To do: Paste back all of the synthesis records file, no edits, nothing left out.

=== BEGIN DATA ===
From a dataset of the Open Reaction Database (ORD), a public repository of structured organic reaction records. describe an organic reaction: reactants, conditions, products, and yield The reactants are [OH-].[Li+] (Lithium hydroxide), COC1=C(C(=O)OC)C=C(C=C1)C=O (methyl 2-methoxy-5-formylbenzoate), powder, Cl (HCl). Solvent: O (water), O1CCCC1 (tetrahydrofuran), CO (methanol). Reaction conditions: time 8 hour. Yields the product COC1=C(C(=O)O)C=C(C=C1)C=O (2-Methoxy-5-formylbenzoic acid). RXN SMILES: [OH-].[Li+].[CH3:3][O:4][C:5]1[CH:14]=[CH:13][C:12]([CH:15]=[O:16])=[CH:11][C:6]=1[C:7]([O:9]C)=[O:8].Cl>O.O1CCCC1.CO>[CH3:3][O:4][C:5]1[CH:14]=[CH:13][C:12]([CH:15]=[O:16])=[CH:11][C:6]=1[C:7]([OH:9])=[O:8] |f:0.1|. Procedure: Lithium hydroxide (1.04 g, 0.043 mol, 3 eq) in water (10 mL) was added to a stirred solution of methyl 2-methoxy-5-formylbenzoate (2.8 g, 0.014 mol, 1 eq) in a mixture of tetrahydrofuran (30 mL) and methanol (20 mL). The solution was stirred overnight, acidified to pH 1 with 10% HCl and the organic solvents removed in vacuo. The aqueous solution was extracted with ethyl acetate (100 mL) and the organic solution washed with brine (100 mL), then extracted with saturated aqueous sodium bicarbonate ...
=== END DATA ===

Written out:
From a dataset of the Open Reaction Database (ORD), a public repository of structured organic reaction records. describe an organic reaction: reactants, conditions, products, and yield The reactants are [OH-].[Li+] (Lithium hydroxide), COC1=C(C(=O)OC)C=C(C=C1)C=O (methyl 2-methoxy-5-formylbenzoate), powder, Cl (HCl). Solvent: O (water), O1CCCC1 (tetrahydrofuran), CO (methanol). Reaction conditions: time 8 hour. Yields the product COC1=C(C(=O)O)C=C(C=C1)C=O (2-Methoxy-5-formylbenzoic acid). RXN SMILES: [OH-].[Li+].[CH3:3][O:4][C:5]1[CH:14]=[CH:13][C:12]([CH:15]=[O:16])=[CH:11][C:6]=1[C:7]([O:9]C)=[O:8].Cl>O.O1CCCC1.CO>[CH3:3][O:4][C:5]1[CH:14]=[CH:13][C:12]([CH:15]=[O:16])=[CH:11][C:6]=1[C:7]([OH:9])=[O:8] |f:0.1|. Procedure: Lithium hydroxide (1.04 g, 0.043 mol, 3 eq) in water (10 mL) was added to a stirred solution of methyl 2-methoxy-5-formylbenzoate (2.8 g, 0.014 mol, 1 eq) in a mixture of tetrahydrofuran (30 mL) and methanol (20 mL). The solution was stirred overnight, acidified to pH 1 with 10% HCl and the organic solvents removed in vacuo. The aqueous solution was extracted with ethyl acetate (100 mL) and the organic solution washed with brine (100 mL), then extracted with saturated aqueous sodium bicarbonate ...